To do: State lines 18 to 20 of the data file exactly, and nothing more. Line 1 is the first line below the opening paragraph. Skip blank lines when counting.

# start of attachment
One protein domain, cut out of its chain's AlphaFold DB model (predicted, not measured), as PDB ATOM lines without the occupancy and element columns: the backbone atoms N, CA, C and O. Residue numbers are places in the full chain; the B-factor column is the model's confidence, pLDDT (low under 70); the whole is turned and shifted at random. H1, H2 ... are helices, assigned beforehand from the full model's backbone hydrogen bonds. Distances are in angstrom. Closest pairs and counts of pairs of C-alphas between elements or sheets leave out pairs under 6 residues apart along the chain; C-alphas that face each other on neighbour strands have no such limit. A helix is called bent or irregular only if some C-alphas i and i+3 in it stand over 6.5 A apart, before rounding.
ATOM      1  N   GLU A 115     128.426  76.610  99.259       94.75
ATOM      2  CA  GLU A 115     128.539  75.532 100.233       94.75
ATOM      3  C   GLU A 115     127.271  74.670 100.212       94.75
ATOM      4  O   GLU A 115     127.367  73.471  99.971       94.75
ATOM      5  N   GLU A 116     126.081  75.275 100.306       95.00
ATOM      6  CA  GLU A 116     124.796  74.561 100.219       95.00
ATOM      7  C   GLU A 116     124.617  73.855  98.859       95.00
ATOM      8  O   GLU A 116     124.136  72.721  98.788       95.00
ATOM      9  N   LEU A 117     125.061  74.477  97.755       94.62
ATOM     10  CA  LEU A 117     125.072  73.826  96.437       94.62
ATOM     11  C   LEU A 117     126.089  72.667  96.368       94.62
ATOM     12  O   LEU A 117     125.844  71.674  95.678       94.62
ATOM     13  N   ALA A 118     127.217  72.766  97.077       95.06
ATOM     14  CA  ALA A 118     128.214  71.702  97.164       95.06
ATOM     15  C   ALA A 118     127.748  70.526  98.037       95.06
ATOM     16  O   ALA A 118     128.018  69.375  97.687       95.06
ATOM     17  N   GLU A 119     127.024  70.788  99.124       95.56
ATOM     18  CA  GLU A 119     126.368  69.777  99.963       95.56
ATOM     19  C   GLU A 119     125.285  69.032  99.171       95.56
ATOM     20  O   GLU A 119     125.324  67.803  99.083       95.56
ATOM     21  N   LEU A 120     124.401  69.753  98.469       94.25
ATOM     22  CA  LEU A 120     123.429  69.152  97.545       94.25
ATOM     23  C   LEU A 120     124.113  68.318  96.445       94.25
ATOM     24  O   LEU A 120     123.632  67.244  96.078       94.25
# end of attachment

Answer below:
ATOM     18  CA  GLU A 119     126.368  69.777  99.963       95.56
ATOM     19  C   GLU A 119     125.285  69.032  99.171       95.56
ATOM     20  O   GLU A 119     125.324  67.803  99.083       95.56